Valuing the Benefits of Nature-based Solutions for Integrated Urban Flood Management in Thailand and Vietnam


According to projections by the United Nations, by 2050, 68 percent of the world population will live in urban areas, up from 55 percent in 2018. Globally, floods are the most frequent of all natural disasters. They are responsible for causing more damage than any other weather or non-weather related disaster. It is estimated that 150 to 200 million people worldwide are at risk of floods.

The exposure of countries in the Mekong region to the impacts of flooding is increasing rapidly, driven by population growth, urbanisation, climate change and economic development. These factors are exacerbating pre-existing water quantity and quality challenges. As a result, solutions which seek to prevent, and help countries recover from, floods are needed.

Nature-based Solutions (NbS) are one of several approaches to urban planning. NbS are defined by the International Union for Conservation of Nature as “actions to protect, sustainably manage, and restore natural and modified ecosystems that address societal challenges effectively and adaptively, simultaneously providing human well-being and biodiversity benefits”.

Indeed, NbS are increasingly being integrated into urban planning to provide more cost-effective and flexible approaches to address the challenges of urban flood management, while also generating a wide range of water supply and other co-benefits that contribute to broader environmental, economic and social improvements in the urban landscape.


In partnership with the World Bank and local partners, the Australian Water Partnership is supporting the CRC for Water Sensitive Cities (CRCWSC) and the International Centre for Environmental Management (ICEM) to develop a comprehensive framework for identifying and evaluating the full range of benefits associated with NbS in the context of Integrated Urban Flood Management (IUFM) in the Mekong.

This work builds on earlier ‘water sensitive cities’ initiatives in Australia and China, as well as on the Investment Framework For Economics of Water Sensitive cities (INFFEWS) tools developed by CRCWSC. The activity will be underpinned by four case studies that will provide proof of concept for wider application across the Mekong region.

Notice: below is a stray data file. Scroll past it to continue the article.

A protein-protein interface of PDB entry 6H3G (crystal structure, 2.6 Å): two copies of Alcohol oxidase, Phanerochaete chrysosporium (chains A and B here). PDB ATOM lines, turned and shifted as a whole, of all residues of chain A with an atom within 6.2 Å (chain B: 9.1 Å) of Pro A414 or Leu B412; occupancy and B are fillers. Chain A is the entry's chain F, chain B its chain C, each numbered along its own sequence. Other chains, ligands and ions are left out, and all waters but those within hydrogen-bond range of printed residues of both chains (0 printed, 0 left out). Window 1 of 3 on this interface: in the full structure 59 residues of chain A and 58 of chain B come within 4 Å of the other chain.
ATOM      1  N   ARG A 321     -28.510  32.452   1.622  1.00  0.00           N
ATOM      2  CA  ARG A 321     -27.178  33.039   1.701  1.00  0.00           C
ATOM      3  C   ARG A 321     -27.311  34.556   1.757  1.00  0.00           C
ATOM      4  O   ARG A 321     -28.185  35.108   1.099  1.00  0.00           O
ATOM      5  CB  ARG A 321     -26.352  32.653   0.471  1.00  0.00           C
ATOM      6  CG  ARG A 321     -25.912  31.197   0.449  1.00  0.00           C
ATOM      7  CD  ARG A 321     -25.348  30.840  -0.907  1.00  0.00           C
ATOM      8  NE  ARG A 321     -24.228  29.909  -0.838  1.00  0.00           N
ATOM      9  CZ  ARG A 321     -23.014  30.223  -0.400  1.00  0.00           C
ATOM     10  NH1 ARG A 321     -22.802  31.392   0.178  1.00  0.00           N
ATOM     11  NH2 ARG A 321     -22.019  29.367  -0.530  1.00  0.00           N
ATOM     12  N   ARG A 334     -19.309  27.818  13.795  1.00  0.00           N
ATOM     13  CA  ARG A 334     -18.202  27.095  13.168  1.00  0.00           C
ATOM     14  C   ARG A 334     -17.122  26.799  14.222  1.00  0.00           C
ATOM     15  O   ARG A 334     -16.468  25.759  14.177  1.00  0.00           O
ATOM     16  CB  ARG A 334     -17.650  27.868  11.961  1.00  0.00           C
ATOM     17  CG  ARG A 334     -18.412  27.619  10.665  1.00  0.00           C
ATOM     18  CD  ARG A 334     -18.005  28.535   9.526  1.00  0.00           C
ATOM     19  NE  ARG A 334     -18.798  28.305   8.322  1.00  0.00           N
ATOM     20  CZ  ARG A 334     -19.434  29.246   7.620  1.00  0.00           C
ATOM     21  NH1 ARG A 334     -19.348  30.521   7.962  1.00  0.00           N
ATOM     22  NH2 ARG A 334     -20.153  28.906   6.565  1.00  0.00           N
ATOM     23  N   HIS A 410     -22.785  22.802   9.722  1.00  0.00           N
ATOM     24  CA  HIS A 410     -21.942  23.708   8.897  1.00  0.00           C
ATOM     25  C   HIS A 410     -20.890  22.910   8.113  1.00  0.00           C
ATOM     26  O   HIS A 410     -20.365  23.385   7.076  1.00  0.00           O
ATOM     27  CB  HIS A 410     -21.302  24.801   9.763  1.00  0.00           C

Specifically, the activity aims to develop and test a Guide and associated tools for the economic valuation of NbS for IUFM in the Mekong region, with a particular emphasis on flood management in Thailand and Vietnam. By doing so, the activity will seek to demonstrate the economic and scientific evidence base for NbS as an essential strategy in urban planning and development.

Knowledge transfer and capacity building for national institutions and local experts on the tools for economic valuation and investment evaluation are another key aspect of the activity.


NbS concepts are being explored in four case study sites:

  • Tam Bình Park, Thủ Đức district, Ho Chi Minh City, Vietnam
  • Phu Quoc island, Duong Dong catchment, Vietnam
  • Sukhumvit District, Bangkok, Thailand
  • Sukhumvit Road, Rayong, Bangkok, Thailand.

A training program—targeted at government policymakers, senior planners, strategy leaders and managers, as well as civil society and private sector representatives in Thailand and Vietnam—is being delivered throughout this activity.

This activity is due for completion in mid-2021, with a regional conference expected to be held at that time.


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Project Lead

Water Sensitive Cities Australia
Ben Furmage
Chief Executive Officer


South-East Asia




World Bank






(Jul 2020 – Nov 2021)


  • Thailand (lead): Office of Natural Resources and Environment Policy (ONEP)
  • Vietnam (lead): Phu Quoc Economic Zone Management Board (PQEZMB), Department of Construction (DOC), Department of Planning and Architecture (DPA), HCMC Urban Infrastructure Construction and Investment Project Management Unit.
  • World Bank country offices in Thailand and Vietnam



  • Integrated Urban Water Management